In 2014, Keiser said his portfolio was mostly Bitcoin, but that “altcoins offer great ways to gain exposure to different segments of the crypto universe. As I said before, the market as a whole is set for 100x growth so there’s plenty of upside.”

He was then asked if promoting altcoin investment was ethical, and replied “I’m like Warren Buffet. I talk about the coins I myself own including Maxcoin.”

Keiser has also devoted plenty of airtime in the past to Quark (current price $0.00564) and Startcoin (current price $0.005617).

Keiser is smart enough to know that if he talks about a coin, its price will pump (if only briefly). If, as he said, he talks about the coins he owns, he’s increasing the value of his investment by giving it attention.

Keiser has eased off on the altcoin promotion in recent times, probably sensing a shift in regulatory mood post-2017. He has also criticized John McAfee and others who promote the “coin of the day scams,” as in this particularly prescient post:

In 2019 Keiser switched completely, saying “altcoins are finished.” He’s gone all-in on BTC… and made some more price predictions on BCH and BSV:

“Bitcoin Cash, the Roger Ver abomination, is going to ten bucks. Bitcoin Satoshi Vision, from Craig Wright, that’s going to ten bucks. Most, or all of these altcoins, are going to pennies, or they’re going to go out of existence, because all of that cash is going to flow to Bitcoin.”

It’s still all about the price, though. Whether implicitly or explicitly, Keiser is telling his audience what they should and shouldn’t invest in.

If Dr. Craig Wright is a conman, he’s doing it all wrong

We’re not saying Max Keiser has broken any laws. And we’ll assume he declares all his income and pays his taxes. He’s also a lot less reckless than John McAfee. But his attacks on Dr. Craig Wright not only arrive apropos of nothing, it’s also irresponsible to draw a connection between Wright and paid altcoin promoters.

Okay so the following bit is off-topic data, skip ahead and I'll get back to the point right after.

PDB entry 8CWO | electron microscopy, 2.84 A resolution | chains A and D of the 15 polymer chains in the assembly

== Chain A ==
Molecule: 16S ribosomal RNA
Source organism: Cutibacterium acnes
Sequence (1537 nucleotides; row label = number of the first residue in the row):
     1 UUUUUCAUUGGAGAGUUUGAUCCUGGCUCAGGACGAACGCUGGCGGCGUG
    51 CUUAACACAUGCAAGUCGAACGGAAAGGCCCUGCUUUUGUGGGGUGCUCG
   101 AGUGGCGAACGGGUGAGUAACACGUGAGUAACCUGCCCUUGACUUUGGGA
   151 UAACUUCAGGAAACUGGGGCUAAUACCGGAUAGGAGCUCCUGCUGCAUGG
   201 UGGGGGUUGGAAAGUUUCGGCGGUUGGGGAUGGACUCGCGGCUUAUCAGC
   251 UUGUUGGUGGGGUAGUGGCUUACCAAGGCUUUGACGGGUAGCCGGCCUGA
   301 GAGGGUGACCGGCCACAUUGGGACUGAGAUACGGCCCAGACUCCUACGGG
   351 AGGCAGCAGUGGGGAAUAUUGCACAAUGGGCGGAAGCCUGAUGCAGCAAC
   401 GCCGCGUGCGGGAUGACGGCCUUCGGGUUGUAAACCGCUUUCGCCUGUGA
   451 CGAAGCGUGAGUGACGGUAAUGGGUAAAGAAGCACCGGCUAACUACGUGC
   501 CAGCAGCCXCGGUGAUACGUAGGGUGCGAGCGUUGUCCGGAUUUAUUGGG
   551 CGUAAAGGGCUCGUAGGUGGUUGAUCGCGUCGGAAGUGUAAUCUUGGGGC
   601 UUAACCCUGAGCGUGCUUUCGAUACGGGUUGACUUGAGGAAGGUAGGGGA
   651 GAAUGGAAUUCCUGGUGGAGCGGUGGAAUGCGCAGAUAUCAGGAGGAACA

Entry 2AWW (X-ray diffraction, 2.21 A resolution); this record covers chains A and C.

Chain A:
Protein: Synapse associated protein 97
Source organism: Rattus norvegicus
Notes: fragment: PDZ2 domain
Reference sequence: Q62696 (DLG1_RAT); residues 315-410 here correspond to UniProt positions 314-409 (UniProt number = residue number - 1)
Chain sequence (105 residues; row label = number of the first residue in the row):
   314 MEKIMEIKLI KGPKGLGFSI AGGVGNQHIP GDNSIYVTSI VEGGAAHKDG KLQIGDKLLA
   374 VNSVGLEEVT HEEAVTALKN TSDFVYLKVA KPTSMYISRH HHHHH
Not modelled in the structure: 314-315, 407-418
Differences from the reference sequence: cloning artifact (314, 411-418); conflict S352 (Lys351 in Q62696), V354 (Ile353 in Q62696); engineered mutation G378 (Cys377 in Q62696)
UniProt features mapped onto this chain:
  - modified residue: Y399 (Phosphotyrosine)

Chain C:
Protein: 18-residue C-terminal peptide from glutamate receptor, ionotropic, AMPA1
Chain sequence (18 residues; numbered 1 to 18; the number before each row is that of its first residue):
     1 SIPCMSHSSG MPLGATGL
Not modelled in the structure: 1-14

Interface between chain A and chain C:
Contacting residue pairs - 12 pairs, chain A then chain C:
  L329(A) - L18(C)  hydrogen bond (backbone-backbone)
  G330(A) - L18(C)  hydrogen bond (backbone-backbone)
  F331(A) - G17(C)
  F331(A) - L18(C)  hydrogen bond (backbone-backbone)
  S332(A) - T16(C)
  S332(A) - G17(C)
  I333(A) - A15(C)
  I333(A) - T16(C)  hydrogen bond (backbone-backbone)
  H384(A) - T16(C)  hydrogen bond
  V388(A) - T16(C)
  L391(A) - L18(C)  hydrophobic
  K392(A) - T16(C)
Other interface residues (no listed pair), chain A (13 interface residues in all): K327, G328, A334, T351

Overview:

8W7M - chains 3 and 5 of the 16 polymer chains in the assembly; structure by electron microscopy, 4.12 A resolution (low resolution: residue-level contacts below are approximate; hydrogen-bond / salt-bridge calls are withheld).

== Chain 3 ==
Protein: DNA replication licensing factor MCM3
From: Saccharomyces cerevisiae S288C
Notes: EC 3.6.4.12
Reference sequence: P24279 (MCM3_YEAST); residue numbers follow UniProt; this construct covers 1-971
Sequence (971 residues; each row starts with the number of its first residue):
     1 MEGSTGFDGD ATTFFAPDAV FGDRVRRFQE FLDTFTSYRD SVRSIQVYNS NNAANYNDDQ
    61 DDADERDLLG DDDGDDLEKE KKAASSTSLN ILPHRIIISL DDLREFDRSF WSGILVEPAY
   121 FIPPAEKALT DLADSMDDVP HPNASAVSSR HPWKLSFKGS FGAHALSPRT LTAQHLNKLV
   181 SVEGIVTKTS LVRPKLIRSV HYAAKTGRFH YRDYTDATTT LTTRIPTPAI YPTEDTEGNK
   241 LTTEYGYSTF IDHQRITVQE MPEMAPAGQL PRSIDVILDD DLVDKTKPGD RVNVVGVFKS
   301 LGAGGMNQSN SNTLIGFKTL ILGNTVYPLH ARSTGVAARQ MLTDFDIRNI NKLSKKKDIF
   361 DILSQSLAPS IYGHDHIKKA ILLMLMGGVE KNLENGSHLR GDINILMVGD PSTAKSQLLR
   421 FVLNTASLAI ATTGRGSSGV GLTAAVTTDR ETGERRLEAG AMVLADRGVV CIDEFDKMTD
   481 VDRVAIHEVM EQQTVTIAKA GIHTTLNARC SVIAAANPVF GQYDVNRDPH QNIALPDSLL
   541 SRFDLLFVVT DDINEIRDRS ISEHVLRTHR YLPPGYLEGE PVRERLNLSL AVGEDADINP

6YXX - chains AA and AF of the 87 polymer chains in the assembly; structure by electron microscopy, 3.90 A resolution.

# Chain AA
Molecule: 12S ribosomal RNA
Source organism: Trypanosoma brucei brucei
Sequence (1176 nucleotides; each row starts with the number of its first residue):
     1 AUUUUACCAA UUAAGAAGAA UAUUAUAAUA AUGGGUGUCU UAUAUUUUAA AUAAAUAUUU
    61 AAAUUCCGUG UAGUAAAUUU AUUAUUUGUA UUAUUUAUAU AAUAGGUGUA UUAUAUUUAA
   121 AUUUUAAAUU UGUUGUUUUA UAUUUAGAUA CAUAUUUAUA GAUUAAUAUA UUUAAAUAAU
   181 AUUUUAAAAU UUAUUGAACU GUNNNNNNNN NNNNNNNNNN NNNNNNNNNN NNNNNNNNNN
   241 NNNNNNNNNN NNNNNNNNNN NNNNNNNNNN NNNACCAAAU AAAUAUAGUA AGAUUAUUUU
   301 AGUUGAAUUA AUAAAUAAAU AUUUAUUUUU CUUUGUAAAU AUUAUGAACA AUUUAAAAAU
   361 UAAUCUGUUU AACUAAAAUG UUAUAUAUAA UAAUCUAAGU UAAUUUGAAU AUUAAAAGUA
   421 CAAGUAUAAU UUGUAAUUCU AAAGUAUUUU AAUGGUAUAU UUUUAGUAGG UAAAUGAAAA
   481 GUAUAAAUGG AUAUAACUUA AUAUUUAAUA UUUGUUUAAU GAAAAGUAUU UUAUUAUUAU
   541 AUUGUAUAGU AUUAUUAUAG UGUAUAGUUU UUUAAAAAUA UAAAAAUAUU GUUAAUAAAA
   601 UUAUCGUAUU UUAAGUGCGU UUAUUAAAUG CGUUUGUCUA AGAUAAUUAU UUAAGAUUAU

Dr. Wright does not tell anyone to buy BSV, and he never tells anyone they’ll get rich from doing so. In fact, most of his advice is the opposite—he spends most of his media time telling people to build something, and to get out there and work if they want to be rich.

Wright’s message has always been that Bitcoin provides the infrastructure, but that even the best infrastructure does nothing by itself. He frequently criticizes speculative trading and “HODLing” (hoarding Bitcoin in the hope someone else will make the price increase).

Dr. Wright, unlike Max Keiser, has never released a brand new coin. BSV is Bitcoin, traceable all the way back to the Genesis Block of January 2009. Other assets, like BTC and BCH, claim the name “Bitcoin” and their backers will understandably attack anything claiming legitimacy over theirs. Keiser is a BTC promoter and price pumper, and whether he’s paid to do that or whether his gain is simply his own investment, that fact should form the context to any claims he makes about rivals.

Follow CoinGeek’s Crypto Crime Cartel series, which delves into the stream of groups—from BitMEX to Binance, Bitcoin.com, Blockstream and Ethereum—who have co-opted the digital asset revolution and turned the industry into a minefield for naïve (and even experienced) players in the market.

New to Bitcoin? Check out CoinGeek’s Bitcoin for Beginners section, the ultimate resource guide to learn more about Bitcoin—as originally envisioned by Satoshi Nakamoto—and blockchain.